If your problem is that you are actually sick, for example you really have a sore throat from a virus then the remedy would be very much the same if you have the need to sing immediately. In addition, gargle with Listerine 3-4 times a day for 30 seconds. Do this at the onset of ANY kind of sore throat and you may void it completely. I’ve had GREAT luck with this. Others recommend gargling with salt water, but I particularly find this more effective. See what works best for you.

At ANY rate, if your cords or your throat is sore and you can avoid singing or using your voice altogether, that is the best thing. Total vocal rest is the best as soon as possible. If you continue to sing when your cords are hurting or damaged in any way over time you may develop more serious vocal issues.

More Serious Damage

What do you do if you’ve truly damaged your cords? First of all, you need to determine how serious your damage is. This can be done with a visit to your Ear, Nose and Throat doctor. Some clues that you may need to see a doctor would be: constant hoarseness, constant phlegm, a gravelly sound in your speaking voice that doesn’t go away, pain in your throat when you talk or even swallow that doesn’t go away.  Any of these symptoms can indicate something seriously wrong.

One of the singer’s worst nightmares used to be the dreaded nodes or polyps. Although these are still scary and need immediate attention, they are no longer the threat they once were. I am not a doctor, but my understanding is that a node is almost like a ‘callous’ that develops over a period of time when the cords have been ‘banged’ together too harshly over an extended period of time. Many popular singers have been treated for nodes and recovered nicely. However, usually there needs to be some re-training before the singer is allowed to sing again. Misuse and perhaps a simple lack of vocal knowledge and care many times are the contributing factors.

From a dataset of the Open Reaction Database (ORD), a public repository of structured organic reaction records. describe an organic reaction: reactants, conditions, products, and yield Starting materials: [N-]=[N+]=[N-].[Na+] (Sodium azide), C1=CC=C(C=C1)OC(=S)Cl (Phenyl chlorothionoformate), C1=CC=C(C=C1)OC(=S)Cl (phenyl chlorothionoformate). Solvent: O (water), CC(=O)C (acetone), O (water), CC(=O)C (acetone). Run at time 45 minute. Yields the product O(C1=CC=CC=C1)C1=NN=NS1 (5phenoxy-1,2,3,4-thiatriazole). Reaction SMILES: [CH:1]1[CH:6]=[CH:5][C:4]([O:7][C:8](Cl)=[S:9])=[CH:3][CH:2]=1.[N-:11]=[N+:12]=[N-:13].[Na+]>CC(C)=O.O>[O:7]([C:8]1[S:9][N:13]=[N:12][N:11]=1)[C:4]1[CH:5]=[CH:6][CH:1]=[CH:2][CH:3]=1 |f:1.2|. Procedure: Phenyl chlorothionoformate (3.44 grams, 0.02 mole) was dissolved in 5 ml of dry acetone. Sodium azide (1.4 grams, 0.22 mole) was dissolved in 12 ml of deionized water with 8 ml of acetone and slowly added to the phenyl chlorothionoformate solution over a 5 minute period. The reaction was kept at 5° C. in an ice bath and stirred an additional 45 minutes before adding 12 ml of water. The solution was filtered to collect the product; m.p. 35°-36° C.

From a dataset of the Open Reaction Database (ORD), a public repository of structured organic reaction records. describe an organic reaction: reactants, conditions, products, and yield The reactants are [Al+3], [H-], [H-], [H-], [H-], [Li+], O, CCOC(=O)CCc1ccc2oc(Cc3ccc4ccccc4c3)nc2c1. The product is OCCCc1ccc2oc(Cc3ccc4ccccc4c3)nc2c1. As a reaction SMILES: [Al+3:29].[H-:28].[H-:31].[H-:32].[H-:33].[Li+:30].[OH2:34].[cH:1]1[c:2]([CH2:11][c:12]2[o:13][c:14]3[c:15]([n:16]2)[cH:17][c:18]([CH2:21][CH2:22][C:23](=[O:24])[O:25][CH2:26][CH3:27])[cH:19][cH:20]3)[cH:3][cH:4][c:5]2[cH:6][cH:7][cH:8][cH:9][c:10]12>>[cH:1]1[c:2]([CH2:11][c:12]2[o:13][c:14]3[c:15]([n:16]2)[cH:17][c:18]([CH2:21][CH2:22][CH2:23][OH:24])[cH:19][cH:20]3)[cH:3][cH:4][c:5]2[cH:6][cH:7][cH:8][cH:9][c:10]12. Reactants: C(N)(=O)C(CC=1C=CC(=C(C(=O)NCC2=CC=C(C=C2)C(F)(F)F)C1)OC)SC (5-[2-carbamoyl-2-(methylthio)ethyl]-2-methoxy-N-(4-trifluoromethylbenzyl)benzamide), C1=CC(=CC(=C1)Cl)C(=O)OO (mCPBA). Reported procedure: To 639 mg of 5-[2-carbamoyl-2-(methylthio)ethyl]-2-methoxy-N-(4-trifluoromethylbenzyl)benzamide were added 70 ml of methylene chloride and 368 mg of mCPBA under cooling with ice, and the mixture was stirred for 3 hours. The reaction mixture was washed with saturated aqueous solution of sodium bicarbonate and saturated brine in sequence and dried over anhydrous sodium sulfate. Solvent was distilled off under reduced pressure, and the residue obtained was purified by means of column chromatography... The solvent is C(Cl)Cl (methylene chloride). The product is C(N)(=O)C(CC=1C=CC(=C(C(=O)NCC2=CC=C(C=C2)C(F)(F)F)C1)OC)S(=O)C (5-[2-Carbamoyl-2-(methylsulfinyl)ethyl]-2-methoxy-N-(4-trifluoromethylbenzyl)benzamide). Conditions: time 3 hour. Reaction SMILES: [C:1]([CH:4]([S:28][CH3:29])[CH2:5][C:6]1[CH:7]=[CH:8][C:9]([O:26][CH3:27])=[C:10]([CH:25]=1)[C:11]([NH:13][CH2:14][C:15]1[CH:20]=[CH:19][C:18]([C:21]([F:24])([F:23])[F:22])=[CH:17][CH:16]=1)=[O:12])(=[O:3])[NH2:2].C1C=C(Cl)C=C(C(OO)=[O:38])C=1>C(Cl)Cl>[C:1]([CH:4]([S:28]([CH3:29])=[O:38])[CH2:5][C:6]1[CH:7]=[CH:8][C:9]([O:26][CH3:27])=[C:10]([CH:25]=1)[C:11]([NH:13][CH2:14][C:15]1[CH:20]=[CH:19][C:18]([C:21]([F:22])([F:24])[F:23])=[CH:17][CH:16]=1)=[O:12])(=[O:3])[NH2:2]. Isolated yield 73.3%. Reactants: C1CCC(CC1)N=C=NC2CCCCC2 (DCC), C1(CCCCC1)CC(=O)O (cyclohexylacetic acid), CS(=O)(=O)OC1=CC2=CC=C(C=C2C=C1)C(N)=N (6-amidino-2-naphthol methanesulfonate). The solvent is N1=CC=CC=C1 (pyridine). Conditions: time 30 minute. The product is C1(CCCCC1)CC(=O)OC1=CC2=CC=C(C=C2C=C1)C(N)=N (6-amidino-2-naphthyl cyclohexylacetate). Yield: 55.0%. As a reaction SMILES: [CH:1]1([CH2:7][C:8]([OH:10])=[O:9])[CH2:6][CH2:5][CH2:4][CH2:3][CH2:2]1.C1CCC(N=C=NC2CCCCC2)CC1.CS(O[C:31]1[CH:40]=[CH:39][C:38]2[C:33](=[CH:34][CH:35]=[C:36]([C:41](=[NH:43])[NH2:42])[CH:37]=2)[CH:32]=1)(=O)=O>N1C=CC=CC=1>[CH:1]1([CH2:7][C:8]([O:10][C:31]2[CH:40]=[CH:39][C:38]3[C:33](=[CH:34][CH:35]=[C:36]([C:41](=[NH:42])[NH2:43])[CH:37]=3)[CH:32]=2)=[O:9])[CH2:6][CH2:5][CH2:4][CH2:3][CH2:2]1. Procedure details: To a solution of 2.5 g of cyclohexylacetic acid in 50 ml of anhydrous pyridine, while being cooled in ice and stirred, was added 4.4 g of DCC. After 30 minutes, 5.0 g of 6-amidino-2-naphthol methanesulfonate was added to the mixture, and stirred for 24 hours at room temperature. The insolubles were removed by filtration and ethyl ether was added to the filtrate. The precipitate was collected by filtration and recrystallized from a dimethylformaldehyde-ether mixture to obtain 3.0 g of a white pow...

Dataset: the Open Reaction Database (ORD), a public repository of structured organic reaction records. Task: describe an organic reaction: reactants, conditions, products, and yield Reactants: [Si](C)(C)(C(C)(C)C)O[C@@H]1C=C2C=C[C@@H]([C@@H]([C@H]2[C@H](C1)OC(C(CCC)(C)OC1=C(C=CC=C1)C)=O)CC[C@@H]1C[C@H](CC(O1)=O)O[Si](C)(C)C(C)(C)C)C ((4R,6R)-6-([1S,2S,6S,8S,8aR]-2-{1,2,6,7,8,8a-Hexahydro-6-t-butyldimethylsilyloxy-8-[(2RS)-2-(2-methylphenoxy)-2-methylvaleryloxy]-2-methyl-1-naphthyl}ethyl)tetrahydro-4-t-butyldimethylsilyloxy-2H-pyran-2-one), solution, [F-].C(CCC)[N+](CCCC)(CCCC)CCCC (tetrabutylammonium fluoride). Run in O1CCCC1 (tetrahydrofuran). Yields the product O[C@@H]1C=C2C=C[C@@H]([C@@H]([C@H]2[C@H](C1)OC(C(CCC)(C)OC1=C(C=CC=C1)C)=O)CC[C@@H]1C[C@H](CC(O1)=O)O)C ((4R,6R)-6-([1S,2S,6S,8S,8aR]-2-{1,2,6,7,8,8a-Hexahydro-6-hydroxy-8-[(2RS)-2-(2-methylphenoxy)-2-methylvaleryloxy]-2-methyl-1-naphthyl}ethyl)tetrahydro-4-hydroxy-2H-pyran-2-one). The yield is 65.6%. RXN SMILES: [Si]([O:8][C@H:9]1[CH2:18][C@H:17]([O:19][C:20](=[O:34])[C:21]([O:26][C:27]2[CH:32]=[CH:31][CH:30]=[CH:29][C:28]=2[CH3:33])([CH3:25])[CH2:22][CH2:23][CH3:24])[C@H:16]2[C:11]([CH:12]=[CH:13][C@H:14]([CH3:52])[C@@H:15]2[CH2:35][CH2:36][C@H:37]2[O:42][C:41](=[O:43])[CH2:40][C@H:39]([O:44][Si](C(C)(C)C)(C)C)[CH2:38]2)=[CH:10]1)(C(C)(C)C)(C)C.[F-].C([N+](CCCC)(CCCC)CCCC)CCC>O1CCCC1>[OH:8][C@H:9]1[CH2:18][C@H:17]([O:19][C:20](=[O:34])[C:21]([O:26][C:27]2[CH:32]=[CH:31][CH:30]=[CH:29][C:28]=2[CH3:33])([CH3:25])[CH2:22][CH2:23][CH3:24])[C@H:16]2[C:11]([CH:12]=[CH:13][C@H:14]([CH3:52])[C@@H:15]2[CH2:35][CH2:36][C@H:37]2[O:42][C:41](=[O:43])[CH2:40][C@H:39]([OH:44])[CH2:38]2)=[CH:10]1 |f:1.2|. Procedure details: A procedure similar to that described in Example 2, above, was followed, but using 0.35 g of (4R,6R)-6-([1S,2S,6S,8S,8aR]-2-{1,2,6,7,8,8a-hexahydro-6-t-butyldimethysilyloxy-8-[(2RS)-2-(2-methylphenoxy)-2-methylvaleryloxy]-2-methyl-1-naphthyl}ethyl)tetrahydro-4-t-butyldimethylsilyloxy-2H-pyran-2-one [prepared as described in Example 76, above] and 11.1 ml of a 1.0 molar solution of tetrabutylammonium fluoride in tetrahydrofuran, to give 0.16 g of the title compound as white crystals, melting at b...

Not all polyps or nodes require surgery. If they are small enough, they can sometimes be treated with a more conservative approach. One of the most important things you can do is get proper vocal training, perhaps even speech therapy to see if that is where your true problem lies. In addition, TOTAL VOCAL REST is necessary. This means no talking, whispering, singing, coughing, sneezing, throat clearing, ANYTHING that makes a noise from your throat! But do not try to self treat if you have the above mentioned symptoms. Go to a doctor ASAP!

As always, an ounce of prevention is worth a pound of cure. Your voice is a gift from God and needs to be cared for properly. Take the necessary steps to care for your voice in a way that will make it possible to use your voice for God’s glory for as long as possible! God Bless!

Article Author:
Sheri Gould is a graduate of the University of Ill. She has taught voice privately for 30 years. She has been a worship leader and music director in various local churches since 1986.  A nationally recognized vocal coach and consultant, she writes for Worship Musician! Magazine and has taught at such conferences as, Christian Musician Summit, Seminars4Worship, International Worship Institute,  Karitos Conference, Worship Institute Northeast, and many more.